In a recent study found in Health Magazine, Vanessa Patrick, PhD associate professor of marketing at the University of Houston found that 80% of women who used the words, “I don’t eat that,” were able to hold to their good eating habits. On the other hand, only 10% of women who used the similar phrase, “I can’t eat that” stuck to their good eating habits.
“Saying ‘I can’t’ signals that you’re giving up something desirable, but saying ‘I don’t’ gives you a sense of empowerment,” said Patrick.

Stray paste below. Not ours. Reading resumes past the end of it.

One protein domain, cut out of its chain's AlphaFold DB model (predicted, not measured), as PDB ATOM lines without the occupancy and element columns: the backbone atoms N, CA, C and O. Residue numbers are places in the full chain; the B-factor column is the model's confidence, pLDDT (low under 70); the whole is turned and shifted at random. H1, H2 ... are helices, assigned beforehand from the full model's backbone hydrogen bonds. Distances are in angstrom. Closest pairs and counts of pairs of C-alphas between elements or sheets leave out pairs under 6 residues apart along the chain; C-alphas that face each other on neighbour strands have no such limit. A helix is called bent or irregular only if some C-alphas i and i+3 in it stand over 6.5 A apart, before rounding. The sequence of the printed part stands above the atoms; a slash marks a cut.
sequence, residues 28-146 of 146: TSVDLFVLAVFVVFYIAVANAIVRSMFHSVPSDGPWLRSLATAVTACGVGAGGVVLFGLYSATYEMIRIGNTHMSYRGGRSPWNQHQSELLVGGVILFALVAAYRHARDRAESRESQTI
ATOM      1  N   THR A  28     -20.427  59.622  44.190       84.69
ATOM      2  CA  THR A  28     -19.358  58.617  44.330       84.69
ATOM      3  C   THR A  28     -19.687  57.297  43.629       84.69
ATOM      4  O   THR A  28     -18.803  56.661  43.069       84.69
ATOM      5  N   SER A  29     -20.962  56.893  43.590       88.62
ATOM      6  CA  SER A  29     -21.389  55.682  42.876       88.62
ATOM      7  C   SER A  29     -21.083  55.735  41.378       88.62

After reading this piece I couldn’t agree more. A couple years ago, when I was a sophomore in college, I had the pressure to look my best in my little-material cheerleading uniform while knowing I had gained about 10 pounds since making the squad. I used to look at the greasy box of fries my friends were eating and sadly say, “I can’t eat that.” What I didn’t realize was I was making it 10x harder on myself. Losing a few inches on my mid section was a huge goal of mine, but I was going about it the completely wrong way. Saying “I can’t eat that” felt like a slap in the face each time I said it, and it reminded me of the negative consequences and embarrassment I was facing.
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